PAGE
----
The core of any research is measurement. It can be defined as the method of assigning numbers to things. It is essential in research as everything has to be reduced to numbers.

Assigning numbers to properties of things is easy. However, it is quite difficult in other cases. Measuring social conformity or intelligence is much complex than measuring weight, age or financial assets, which can be directly measured directly with some standard unit of measurement. Measurement tools of abstract/qualitative concepts are not standardized, and the results are not very accurate.

A clear understanding of the level of measurement of variables is important in research because it is the level, which determines what type of statistical analysis has to be conducted. The collected data can be classified into distinct categories. If there are limited categories, then they are known as *discrete* variables. If there are unlimited categories, they are known as *continuous* variables. The **nominal level** of measurement describes these categorical variables. Nominal variables include demographic properties like sex, race, religion, etc. This is considered as the most basic level of measurement. No ranking or hierarchy is present in this level.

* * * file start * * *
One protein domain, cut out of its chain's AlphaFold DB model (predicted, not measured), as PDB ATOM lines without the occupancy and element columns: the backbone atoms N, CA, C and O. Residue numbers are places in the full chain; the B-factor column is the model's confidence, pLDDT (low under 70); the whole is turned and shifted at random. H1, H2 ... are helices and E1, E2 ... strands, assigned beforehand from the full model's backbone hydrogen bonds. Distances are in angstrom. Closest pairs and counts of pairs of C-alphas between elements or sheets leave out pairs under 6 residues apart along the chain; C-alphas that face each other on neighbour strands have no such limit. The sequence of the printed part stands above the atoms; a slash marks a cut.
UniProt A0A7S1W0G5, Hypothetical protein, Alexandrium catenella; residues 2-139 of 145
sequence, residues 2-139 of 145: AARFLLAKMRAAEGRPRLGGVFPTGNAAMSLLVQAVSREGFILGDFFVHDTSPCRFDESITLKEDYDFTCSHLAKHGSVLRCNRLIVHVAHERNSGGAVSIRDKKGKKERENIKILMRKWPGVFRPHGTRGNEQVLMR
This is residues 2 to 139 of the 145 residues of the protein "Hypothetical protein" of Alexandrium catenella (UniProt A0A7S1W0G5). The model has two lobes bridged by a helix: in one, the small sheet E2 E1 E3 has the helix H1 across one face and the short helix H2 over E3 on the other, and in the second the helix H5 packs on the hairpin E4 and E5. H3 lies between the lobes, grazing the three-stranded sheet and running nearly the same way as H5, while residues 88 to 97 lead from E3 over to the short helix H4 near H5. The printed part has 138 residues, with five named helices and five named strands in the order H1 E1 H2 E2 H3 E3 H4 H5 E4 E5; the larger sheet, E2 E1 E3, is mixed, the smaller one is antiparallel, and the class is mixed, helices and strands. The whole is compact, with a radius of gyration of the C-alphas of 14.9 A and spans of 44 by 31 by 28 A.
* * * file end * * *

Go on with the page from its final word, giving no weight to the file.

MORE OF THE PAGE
The variables that can be sequenced in some order of importance can be described by the **ordinal level**. Opinions and attitude scales or indexes in the social sciences are ordinal in nature. Ex.: Upper, middle, and lower class. In this case, the order is known; however, the interval between the values is not meaningful.

Variables that have more or less equal intervals are described by the **interval level** of measurement. Crime rates come under this measurement level. Temperature is also an interval variable. Here, the interval between variables can be interpreted; but, ratios are not meaningful.

**Ratio level** describes variables that have equal intervals and a reference point. Measurement of physical dimension such as weight, height, distance, etc. falls under this level.